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  • Writer's picturetheresilientmommy

How to support someone who has experienced a miscarriage

Updated: Apr 22

Suddenly, we find ourselves in a world where people can be completely open. There isn’t too much that is restricted in terms of what we share about ourselves and our beliefs. We have been steadily shifting from projecting false fronts on social media of happy uncomplicated lives to allowing ourselves to be vulnerable and talking about the things that matter to us. Despite all of the progress we’ve made, bereavement is still a troublesome topic. As a result of that censorship, we do not know how to deal with our own grief let alone how to support the people that we care about with their grief.

Family and friends reading today, I want to start by telling you not to be hard on yourselves if you've been guilty of saying any of these things. I want you to know that I understand the intent is to comfort me. You are doing the best you can to support me with what you've been given. I am not upset with you. I know it comes from a place of love coupled with a deeply rooted discomfort of loss, especially concerning miscarriage. But we need to talk about why the well-meaning words of comfort you've been given as the standard script for grieving loved ones has been poorly written. This article is specific to miscarriage, but I will be sharing something concerning supporting someone who has experienced stillbirth or infant loss in the coming weeks.

I hope that by sharing this with you, I can help you be a better source of support to the people that you care about while they go through some of the more difficult times of their lives.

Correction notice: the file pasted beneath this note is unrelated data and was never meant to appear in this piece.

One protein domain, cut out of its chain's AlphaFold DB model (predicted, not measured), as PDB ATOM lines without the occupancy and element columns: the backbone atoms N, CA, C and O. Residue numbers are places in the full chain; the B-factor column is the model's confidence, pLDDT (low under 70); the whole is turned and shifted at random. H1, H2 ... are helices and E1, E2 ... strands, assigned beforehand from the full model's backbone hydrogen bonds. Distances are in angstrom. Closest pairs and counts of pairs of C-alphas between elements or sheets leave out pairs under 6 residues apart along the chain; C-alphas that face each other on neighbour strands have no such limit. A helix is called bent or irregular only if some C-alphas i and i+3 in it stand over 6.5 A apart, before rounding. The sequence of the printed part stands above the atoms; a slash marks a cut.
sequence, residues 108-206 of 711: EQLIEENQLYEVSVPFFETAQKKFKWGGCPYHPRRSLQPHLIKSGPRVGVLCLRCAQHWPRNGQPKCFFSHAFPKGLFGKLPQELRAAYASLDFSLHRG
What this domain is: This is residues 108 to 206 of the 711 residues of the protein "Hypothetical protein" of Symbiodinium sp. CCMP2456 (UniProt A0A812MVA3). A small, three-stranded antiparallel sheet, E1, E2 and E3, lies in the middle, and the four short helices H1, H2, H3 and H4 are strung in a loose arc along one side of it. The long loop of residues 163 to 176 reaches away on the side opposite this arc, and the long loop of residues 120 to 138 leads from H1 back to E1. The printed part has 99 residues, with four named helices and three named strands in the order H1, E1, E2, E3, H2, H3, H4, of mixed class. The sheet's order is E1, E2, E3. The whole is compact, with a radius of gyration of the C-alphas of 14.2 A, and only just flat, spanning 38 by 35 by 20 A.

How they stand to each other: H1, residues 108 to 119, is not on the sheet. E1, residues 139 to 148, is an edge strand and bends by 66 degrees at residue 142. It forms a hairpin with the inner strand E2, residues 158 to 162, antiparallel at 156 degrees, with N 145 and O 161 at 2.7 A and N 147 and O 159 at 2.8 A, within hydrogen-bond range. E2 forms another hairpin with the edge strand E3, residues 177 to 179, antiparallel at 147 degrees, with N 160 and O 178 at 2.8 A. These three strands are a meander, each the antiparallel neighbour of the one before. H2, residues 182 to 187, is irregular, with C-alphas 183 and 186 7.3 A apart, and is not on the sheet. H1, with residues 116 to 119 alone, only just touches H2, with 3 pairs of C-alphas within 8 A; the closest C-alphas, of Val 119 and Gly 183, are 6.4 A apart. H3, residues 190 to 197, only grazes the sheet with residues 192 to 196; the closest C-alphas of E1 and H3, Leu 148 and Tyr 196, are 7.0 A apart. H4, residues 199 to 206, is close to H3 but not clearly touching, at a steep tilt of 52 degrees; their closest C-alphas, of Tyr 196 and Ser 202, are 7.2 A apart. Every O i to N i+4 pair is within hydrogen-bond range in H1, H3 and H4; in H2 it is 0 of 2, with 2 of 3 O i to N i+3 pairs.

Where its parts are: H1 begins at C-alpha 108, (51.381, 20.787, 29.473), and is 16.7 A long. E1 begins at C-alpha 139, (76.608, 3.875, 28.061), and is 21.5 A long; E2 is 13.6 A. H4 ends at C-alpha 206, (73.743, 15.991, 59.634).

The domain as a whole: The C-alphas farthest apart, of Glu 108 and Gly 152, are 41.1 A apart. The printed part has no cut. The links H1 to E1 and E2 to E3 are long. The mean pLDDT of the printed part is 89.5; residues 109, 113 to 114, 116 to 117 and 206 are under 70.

What not to say

"Everything happens for a reason" or "It wasn't meant to be"

Why you think it works: I know this one goes against the grain. While preparing to write this article I did some research to see what other women felt and this was on every single list they gave. Every. Single. One. I have heard people say this many times in my life, well before ever having directly experienced loss myself. Back then, I thought it was a nice sentiment meant to instill hope for a better tomorrow. Now having spent more time on the receiving end, I've got to tell you it kind of sucks.

Why it doesn't: Straight-up, it's lazy. It is a thoughtful way of saying shit happens. These words fall flat for me. It is an impersonal and empty reassurance in the form of a blanket statement. Like being on an elevator with a stranger and commenting on the weather. While you may believe this statement to be true and you may find comfort in a greater plan it just doesn't help me. Justifying my loss by implying that there will be something else on the other side of this does more for you than it does for me.

"At least..."

Why you think it works: The intent here is clear. You want to help me be more optimistic and focus on the positive. You want me to shift my perspective by telling me how it could be worse. This is not an entirely bad idea, there are just better ways to inspire that frame of mind.